“In the new year I will…” As often under the chiming clock we say to ourselves something like that. Or even recorded. And how rarely able to keep that promise for at least a month and to fulfill his plan. Here are four tips psychology Professor Carrie McGonigal, which will help to change that.
Christmas holidays – a time of optimism, hope and renewal. And we all firmly believe that this time we will all keep our new year’s resolutions. Well, that is already Valentine’s Day we completely forget?.. Same as last year. And the year before. And… well, you understand.
But what if there was a chance this year to change everything? There is a whole science about how to set goals. The problem is that, usually, valuable knowledge is drowning in information noise and just did not reach us. Kelly McGonigal, Professor of psychology from Stanford, says that from the scientific point of view, the right to set and achieve goals. And here are four science-based advice on how to correctly formulate the task and how to achieve goals.
1. The goal should be meaningful and not easily available
Our brain is so confined that we love awards, so often we set a basic goal of just “for show”. Went to the gym – well done. Wrote a note in the diary – well done. “To set goals is very nice, says Kelly McGonigal. And often people do this solely for the sake of a pleasant experience that now their lives will change.” Think about what you want in the new year. Now ask yourself the question – “why do I want this?”. Now do the same with the received response. And so three times. For example, if you want to quit Smoking, why you want it? To preserve the health. Well, why do you want to keep healthy? To live to see the birth of grandchildren. And this is a powerful motivator. “This chain of questions we get to what is really important. And the idea of this “higher” sense, helps us to achieve the intended purpose.”
2. Focus on process, not on the result
Deciding to change something in your life, we often fixate on one magical hour X, when the goal is achieved and that our lives are wonderfully transformed. But we can’t predict how the rest of the events six months later, and we definitely can’t transform the reality in accordance with your own dreams. But we can focus on each small step leading to the achievement of the goal.
“The idea that we need all at once decisively and irreversibly to change, often confuses people. While small incremental changes, setting the stage for a big change,” explains Kelly McGonigal. For example, if you are naturally shy, but would like to chat with people, get started today with some stuff. Go with colleagues to lunch or say Hello to a neighbor in the Elevator. And then just follow the bread crumbs – a small step for small step, one small act of victory over their own shyness in others.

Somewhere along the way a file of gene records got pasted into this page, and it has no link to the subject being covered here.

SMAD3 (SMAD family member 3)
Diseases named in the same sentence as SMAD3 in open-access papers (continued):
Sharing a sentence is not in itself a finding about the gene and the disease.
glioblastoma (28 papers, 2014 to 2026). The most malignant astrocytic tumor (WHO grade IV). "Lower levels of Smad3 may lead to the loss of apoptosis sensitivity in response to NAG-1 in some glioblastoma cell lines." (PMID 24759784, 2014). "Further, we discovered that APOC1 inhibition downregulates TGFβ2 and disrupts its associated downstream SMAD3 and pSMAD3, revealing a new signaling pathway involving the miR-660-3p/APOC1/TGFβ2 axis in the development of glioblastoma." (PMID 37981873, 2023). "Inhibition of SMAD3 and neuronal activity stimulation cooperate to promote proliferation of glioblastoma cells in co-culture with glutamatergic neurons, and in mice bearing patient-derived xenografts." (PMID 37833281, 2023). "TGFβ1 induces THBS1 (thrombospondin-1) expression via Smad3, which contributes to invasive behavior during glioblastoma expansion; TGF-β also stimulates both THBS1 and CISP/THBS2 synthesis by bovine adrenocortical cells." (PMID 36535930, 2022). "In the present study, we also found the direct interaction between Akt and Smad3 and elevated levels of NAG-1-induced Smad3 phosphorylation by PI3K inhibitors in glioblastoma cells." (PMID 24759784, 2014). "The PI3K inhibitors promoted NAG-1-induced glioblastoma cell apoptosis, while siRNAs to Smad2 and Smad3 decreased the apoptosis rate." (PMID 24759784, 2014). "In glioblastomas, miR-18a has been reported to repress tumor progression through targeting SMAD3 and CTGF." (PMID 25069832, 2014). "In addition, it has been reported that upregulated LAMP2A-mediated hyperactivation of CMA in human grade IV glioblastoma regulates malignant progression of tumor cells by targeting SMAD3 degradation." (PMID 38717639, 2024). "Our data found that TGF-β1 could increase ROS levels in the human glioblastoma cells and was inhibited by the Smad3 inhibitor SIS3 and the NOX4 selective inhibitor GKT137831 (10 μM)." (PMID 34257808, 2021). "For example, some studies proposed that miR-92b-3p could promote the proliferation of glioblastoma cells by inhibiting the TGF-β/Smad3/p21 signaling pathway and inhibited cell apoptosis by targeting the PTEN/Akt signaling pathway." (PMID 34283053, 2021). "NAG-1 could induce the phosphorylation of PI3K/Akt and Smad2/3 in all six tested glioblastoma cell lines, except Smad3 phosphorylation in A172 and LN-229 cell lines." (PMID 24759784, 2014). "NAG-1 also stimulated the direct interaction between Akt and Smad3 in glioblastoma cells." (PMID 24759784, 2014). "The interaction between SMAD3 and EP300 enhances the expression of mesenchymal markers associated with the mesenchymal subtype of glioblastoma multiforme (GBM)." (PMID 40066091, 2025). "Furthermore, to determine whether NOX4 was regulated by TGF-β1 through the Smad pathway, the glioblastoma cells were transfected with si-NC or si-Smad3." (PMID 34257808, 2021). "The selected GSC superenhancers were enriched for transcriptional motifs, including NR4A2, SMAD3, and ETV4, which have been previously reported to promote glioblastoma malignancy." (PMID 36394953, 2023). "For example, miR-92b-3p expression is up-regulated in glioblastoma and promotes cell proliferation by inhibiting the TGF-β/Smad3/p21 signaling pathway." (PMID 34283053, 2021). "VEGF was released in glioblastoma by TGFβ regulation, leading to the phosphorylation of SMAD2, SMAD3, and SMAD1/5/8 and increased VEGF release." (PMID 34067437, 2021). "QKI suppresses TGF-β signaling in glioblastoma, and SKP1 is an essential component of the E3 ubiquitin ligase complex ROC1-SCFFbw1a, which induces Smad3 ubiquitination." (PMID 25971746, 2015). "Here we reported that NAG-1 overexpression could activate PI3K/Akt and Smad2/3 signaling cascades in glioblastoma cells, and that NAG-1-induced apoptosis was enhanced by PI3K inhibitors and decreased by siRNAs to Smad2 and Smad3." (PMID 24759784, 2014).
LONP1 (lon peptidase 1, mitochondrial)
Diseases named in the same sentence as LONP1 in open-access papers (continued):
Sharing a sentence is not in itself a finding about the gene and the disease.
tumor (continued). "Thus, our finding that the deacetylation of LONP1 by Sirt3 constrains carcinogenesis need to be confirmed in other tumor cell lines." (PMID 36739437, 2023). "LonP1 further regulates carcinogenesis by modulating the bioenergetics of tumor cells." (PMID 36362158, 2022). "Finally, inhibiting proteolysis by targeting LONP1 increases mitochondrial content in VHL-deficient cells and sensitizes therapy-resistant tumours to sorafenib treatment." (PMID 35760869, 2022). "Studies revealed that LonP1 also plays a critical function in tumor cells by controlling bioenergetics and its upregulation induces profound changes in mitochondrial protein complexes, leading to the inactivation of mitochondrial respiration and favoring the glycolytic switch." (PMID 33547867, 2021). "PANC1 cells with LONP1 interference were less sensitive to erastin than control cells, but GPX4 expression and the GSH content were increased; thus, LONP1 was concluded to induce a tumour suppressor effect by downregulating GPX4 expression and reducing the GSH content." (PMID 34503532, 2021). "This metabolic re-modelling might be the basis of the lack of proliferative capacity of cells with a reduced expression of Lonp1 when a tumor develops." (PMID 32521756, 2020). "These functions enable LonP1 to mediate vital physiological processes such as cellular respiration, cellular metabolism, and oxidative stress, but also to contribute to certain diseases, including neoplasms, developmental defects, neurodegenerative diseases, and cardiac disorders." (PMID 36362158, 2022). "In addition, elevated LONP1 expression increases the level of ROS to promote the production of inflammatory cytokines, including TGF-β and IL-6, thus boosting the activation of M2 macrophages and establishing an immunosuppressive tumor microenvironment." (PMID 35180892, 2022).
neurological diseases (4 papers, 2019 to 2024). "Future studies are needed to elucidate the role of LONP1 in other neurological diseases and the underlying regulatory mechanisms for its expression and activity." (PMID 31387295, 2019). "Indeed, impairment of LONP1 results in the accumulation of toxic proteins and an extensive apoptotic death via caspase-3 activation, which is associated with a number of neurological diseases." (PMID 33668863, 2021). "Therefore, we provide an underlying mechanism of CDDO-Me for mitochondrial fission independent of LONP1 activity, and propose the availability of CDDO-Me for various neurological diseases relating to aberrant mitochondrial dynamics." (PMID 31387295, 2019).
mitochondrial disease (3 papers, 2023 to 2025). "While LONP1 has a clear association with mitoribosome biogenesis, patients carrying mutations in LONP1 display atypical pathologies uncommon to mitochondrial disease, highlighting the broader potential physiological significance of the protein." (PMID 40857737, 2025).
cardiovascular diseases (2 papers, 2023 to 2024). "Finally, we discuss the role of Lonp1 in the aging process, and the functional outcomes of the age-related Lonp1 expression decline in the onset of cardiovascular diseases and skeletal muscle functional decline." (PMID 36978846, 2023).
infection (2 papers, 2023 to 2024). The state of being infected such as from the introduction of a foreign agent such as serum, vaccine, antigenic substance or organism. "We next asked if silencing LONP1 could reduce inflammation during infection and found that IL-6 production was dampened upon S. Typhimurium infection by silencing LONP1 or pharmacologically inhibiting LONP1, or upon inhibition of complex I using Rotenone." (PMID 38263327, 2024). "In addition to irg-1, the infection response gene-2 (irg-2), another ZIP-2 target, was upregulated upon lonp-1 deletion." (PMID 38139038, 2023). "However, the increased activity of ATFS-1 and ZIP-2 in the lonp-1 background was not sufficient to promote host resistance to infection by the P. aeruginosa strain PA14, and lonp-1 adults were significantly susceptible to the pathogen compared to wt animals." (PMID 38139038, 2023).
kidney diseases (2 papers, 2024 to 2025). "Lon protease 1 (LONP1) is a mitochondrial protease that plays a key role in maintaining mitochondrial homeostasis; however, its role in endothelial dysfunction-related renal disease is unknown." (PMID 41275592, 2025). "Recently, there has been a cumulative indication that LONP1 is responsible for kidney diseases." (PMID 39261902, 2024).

“You can take a small everyday deeds conformable with the set goal, not even being sure what exactly you are seeking and what your commitment will be,” adds Professor Kelly McGonigal.
3. Think positive
So, what words you formulate the task, it is very important. Specify what you want to achieve, and not waste time on what you want to avoid, so you have a much better chance to force myself to go to the goal. “Roughly speaking, explains Kelly McGonigal, is just brain chemistry. Any negative thoughts trigger the mechanisms of suppression of brain activity, whereas the positive tasks include segments of the brain responsible for logic and fun.”
Think about what you would like to preserve in my life, what it added?.. This approach will allow us to find more inner strength if your resolve begins to wane. “The words “I don’t want to be fat” will not help to keep the motivation when you’ve just eaten a packet of biscuits,” says Kelly McGonigal. Love yourself. It works.
4. Prepare for failure (in the best sense of the word)
It is impossible to avoid failures, setbacks and moments of weakness. But it is important not to succumb to them. Most, skipping a trip to the gym or eating a piece of cake, despair and tell myself that once they once fell, nothing at all to try. But this is the wrong approach.
Our task is not to avoid difficulties and failures, and to learn to foresee them. Ask yourself where something could go wrong? For example, if you know what the feeling of hunger always makes you desire to eat something very tasty, but very harmful, bring something you can eat and so to hold on to healthy food. Psychologists call it a contingency plan of the type “if-then”: if there’s an event And I will go in advance in a certain way B. In fact, this program is for your brain in the event of unexpected circumstances.
And when things don’t go according to plan and you feel frustrated, remind yourself of why your goal is so important for you. The simplest memory of a higher sense of what you are doing, can keep you afloat and help you move in the right direction. And suddenly you find that Valentine’s Day has long passed, and you still got it.